D&O Policy’s Professional Services Exclusion Does not Bar Coverage for False Claims Act Settlement
The Delaware Supreme Court has held that a professional services exclusion in a D&O policy does not bar coverage for a False Claims Act settlement. ACE Am. Ins. Co. v. Guaranteed Rate, Inc., 2023 WL 5965619 (Del. Sept. 14, 2023).
In 2017, a former employee of the insured mortgage loan company brought a qui tam action against the company alleging that the company had falsely certified loans to the government that it endorsed as eligible for government insurance in violation of the False Claims Act. In 2019, the U.S. Department of Justice initiated an investigation into the company’s alleged failure to meet applicable quality-control standards in its process for underwriting mortgage loans. The insured and the federal government reached a $15 million settlement. The insured sought coverage for the defense costs associated with the government investigation and the qui tam action and also sought coverage for the settlement under its D&O insurance policy. The insurer denied coverage under the policy’s professional services exclusion. The insured filed an action for declaratory judgment, and the parties cross-moved for judgment on the pleadings. The superior court granted the insured’s motion, and the insurer appealed.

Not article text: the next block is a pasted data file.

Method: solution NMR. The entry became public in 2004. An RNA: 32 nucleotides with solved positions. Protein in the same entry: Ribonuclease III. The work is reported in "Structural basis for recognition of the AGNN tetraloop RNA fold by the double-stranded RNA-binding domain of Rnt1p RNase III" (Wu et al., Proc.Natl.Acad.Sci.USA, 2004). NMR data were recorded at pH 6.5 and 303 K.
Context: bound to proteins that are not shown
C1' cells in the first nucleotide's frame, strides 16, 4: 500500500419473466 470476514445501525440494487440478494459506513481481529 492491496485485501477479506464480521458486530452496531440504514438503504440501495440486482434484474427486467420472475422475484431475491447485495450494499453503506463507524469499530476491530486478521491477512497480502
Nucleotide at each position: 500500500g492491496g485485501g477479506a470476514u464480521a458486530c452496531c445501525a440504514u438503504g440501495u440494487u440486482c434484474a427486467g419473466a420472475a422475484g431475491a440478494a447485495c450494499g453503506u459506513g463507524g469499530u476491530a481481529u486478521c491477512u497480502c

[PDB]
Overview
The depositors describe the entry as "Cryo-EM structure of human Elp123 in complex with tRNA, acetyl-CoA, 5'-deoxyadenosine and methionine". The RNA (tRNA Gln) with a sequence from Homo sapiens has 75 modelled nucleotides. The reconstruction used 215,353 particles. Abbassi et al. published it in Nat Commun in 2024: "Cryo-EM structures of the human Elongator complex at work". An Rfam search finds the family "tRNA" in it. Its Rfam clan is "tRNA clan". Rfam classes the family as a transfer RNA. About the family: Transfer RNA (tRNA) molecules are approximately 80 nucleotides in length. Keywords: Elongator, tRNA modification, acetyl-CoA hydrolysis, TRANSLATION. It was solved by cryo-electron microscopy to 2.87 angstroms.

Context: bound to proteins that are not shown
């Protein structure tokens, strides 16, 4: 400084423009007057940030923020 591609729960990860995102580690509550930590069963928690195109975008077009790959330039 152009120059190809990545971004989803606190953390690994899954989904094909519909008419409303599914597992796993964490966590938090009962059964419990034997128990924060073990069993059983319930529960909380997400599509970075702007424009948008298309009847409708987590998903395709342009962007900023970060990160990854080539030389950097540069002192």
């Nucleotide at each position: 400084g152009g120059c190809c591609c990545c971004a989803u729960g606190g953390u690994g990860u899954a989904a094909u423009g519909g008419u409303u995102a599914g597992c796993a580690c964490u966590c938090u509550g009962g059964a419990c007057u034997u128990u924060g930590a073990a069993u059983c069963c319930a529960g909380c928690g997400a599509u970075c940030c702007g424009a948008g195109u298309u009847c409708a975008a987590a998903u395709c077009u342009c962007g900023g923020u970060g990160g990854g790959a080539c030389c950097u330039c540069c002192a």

The Supreme Court of Delaware affirmed. According to the court, the professional services exclusion – which precludes coverage for any claim “alleging, based upon, arising out of, or attributable to any Insured’s rendering or failure to render professional services” – did not apply because the insured’s acts of non-compliance with quality-control standards did not constitute “professional services.” Rather, the court observed, the insured’s business was underwriting and issuing loans to borrowers. The court rejected the insurer’s argument that the exclusion’s broad prefatory language (“arising out of”) dictated a different result, noting that no causal connection existed between the failure to perform professional services and the damages alleged by the government: “In a technical sense, without [insured’s] underwriting conduct, some of the certifications would not be false. But a meaningful linkage is absent given the difference between the subject of FCA claims—false certifications—and the underlying conduct used to demonstrate the falsity of the claims—underwriting loans.” The court reasoned that the insurer’s interpretation of the prefatory language would extend the exclusion to “just about anything remotely connected” to the insured’s professional services. The court, however affirmed summary judgment for the carrier on the insured’s bad faith claim, concluding that the insurer “had reasonable justification in denying coverage based on the professional services exclusion.”